(Orange, CA)— Recently, Santiago Canyon College (SCC) Forensics team won an award at Phi Rho Pi National Speech and Debate Tournament in Washington D.C. Seven members of the forensics team attended the national tournament to represent SCC.
At the tournament, over 60 community colleges participated in the speech and debate competition in 11 individual events, three forms of debate, and interpreters’ theatre. The SCC team competed in team parliamentary debate, individual parliamentary debate, poetry interpretation, dramatic interpretation, prose interpretation, impromptu speaking, extemporaneous speaking, and informative speaking.
The SCC forensics team included Anaheim resident Kena M. Lira Amaro, Anaheim Hills residents Matthew Barsky, Brenden Bartunek, and Xeneb Shah; Corona residents Adrian Garcia and Jessica Khalili; Orange residents Natallie Herrmann, Hannah Lindmeier, Aaron Rodriguez, and Zoe-Raven Stevens; Newport Coast resident Sydney Johnston; Placentia resident Hugo Moroyoqui; Yorba Linda resident Lila Zamani-Morfin; and Brea resident Haley Jones.
Every year, students are given the opportunity to choose what they speak about in the competition with the help and guidance of the professors who coach them. Colleges do not need to qualify in order to attend, but because schools can only bring 14 students to the competition most schools have their students qualify to attend. For SCC, only the seven students who were second-year competitors traveled to Washington. The seven students who attend the tournament were Barsky, Garcia, Khalili, Shah, Jones, Rodriguez, and Stevens. Garcia won the bronze medal in impromptu speaking at the national competition.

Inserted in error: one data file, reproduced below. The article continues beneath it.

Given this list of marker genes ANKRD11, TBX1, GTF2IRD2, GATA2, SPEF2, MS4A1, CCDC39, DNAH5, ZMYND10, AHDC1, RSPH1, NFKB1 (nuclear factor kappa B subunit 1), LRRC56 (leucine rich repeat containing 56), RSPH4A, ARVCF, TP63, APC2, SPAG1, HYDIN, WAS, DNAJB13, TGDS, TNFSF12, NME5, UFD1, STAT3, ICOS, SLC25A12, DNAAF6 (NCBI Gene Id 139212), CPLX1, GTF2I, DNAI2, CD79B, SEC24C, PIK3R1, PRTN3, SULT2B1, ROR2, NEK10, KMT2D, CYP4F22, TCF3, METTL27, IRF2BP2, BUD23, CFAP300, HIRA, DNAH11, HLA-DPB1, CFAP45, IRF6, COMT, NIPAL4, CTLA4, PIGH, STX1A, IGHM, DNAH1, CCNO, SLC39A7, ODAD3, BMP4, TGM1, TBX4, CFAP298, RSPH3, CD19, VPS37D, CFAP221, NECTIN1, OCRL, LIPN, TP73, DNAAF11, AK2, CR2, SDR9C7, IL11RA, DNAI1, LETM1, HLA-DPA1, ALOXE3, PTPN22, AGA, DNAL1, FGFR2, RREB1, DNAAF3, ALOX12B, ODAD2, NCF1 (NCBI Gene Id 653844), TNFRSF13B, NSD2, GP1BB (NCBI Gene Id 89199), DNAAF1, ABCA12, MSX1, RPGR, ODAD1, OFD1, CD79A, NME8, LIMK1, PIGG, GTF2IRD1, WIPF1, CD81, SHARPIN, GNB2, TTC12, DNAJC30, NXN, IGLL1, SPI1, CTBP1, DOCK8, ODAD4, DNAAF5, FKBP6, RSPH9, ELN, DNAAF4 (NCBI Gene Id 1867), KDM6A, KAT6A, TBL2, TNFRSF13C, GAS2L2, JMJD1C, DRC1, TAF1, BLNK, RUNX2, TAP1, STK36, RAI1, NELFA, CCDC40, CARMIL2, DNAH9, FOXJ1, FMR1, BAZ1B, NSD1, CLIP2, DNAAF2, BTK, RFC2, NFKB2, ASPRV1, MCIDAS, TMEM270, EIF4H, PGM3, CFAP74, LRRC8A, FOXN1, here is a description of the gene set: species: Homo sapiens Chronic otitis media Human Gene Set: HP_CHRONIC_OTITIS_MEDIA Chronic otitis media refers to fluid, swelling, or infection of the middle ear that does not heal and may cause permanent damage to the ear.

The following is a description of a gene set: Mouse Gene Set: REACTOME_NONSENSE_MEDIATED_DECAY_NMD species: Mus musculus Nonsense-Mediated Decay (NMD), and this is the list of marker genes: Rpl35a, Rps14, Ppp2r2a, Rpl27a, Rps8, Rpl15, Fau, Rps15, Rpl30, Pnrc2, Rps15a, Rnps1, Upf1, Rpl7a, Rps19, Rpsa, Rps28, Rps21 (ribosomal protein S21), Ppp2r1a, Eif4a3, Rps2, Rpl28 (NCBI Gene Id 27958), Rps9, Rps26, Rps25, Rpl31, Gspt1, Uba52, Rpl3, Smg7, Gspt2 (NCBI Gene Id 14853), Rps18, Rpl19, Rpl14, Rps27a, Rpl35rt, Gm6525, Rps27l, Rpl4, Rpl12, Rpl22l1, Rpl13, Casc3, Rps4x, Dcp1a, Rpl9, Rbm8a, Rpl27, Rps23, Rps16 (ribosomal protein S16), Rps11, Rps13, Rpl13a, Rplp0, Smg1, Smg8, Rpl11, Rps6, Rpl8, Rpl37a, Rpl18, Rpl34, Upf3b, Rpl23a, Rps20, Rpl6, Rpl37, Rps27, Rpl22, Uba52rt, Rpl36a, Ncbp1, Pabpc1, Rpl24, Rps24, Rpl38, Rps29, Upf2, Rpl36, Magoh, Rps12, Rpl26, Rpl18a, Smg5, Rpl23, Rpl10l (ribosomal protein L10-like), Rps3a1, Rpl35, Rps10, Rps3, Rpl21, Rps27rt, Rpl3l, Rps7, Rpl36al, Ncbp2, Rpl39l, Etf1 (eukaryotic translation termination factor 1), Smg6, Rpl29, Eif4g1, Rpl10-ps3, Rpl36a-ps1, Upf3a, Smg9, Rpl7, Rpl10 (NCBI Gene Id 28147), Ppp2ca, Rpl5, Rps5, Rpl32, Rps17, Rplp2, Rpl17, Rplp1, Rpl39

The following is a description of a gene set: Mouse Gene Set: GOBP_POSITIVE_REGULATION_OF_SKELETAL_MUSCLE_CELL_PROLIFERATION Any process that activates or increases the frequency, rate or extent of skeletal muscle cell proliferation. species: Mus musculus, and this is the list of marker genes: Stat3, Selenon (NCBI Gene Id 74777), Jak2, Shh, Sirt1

One of the students who traveled to the national tournament was Barsky, a second-year studio art major, who joined the forensics team while taking argumentation and debate, but stayed for the people he met and the fact that he likes arguing. Barsky won a medal in debate at this year’s state championships. “When I came home with the medal from state, it seemed like a physical manifestation of the work that I put into practicing and it was nice to have that,” Barsky said. “All of the lessons that I had from my coaches all went towards gaining that sense of pride and accomplishment. “
Third-year communication studies major Haley, who traveled to Washington D.C. for the national tournament, knew that she had a natural talent for public speaking. When communication instructor, Jared Kubicka-Miller told her that she needed to compete, that was the push she needed to get started. Jones not only appreciates what she has learned through this team, but she is also so thankful for the teammates who she has had the joy of meeting over her two years on the team. “A moment I will always hold close to my heart is viewing the monuments and museums with my teammates,” said Jones.
Phi Rho Pi commits to increasing the knowledge and appreciation of forensics arts at junior and community colleges. They do this by fostering growth, development, and participation in forensic activities. Phi Rho Pi is a 501(c)(3) nonprofit organization founded in 1929.
About Santiago Canyon College
Santiago Canyon College (SCC) serves about 17,000 students each semester. The college prepares students for transfer to four-year institutions and careers, and provides courses for personal and professional development, as well as customized training for business and industry. The college is recognized for its adult education program which keeps the working adult - and seniors - in mind by offering flexible schedules, and community locations. Serving the residents of Anaheim Hills, Orange, Tustin, and Villa Park, SCC is one of two comprehensive colleges under the auspices of the Rancho Santiago Community College District.
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